Security around the Globe to Globe Festival escalated last night, to put it mildly, when Habima, the National Theatre of Israel, presented The Merchant of Venice. These precautions are hardly surprising, given the controversy aroused by the decision to invite Habima to participate in the international Bard-binge. Nor were the peaceful, heavily policed protests outside. The pro-Palestinian contingent handed out engravings of a Shakespeare saying: "No! to Occupation & Colonisation For 'Tis Illegal Under International Law". The pro-Israeli group waved placards declaring that "Boycotts Divide".
One of the former held a scroll which proclaimed, in Arabic and English, that "All the world's a Stage but, in Ariel, Habima are not merely players."
And that's the bone of contention that has split our artistic community. This company have taken their work into Israeli settlements in the Palestinian Occupied Territories. Their defence, as expressed in this paper yesterday, is that they break through the illiberal bubble of the settlers with challenging material. But their opponents argue that they, too, have no right to be in land that does not belong to Israel and that Habima's pretensions to independence have to be weighed against the fact that they rely on the Israeli government for 30 per cent of their funding. It is an issue that has divided those close to the Globe.
Mark Rylance, its great founding director, was one of the signatories to a letter calling for the institution to withdraw its invitation. Howard Brenton, the dramatist, argued a boycott would be "a disgraceful act of censorship".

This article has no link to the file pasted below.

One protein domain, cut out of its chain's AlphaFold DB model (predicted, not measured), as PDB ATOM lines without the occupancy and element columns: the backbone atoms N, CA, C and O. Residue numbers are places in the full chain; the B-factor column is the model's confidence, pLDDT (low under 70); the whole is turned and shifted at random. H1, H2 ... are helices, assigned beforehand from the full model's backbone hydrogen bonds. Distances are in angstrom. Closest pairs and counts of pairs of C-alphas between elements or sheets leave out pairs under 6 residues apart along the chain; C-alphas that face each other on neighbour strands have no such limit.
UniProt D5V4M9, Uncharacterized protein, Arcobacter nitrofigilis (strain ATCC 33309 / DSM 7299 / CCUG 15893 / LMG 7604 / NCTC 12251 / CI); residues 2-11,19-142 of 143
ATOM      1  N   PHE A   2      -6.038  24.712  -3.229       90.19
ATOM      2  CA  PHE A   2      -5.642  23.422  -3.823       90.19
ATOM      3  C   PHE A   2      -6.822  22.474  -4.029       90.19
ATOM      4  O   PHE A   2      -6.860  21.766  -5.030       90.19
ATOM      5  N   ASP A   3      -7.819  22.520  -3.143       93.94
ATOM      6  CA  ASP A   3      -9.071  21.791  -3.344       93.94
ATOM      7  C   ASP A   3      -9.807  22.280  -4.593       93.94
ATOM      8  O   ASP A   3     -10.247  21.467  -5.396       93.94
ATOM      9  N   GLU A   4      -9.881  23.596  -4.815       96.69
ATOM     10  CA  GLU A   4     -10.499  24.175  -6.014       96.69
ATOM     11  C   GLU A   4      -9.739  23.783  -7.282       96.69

Ilan Ronen's production is, ironically, rather tame. It takes the Shakespearean idea that it is because the Christians hypocritically demonise him that Shylock turns demonic and pushes it to a sentimental extreme. From the interpolated opening in which we see carnival-masked Venetian jocks beating him up, Jacob Cohen's bushy-bearded, humane little Shylock is a figure of pathos and a reluctant revenger. The protests began early on when flags and banners saying "Israeli Apartheid Leave The Stage" were unfurled over the lower gallery.
The prompt removal of the protesters was perhaps more distracting than the gesture. There was one electrifying intervention during the trial scene when a booming voice from the yard asked: "Hath not a Palestinian eyes?" – an act of telling appropriation that for a couple of vertiginous seconds threatened to throw the production off-balance. The humilation of Shylock in this intepretation is heart-rending as he winds up harnessed to the cat's cradle of theatre-spanning ropes that have just bound Antonio, with a crucifix-chain slung over his wrist to indicate his forced conversion. It is arguable that a Shylock driven to real dangerousness would be a more devasating indictment of anti-semitism.
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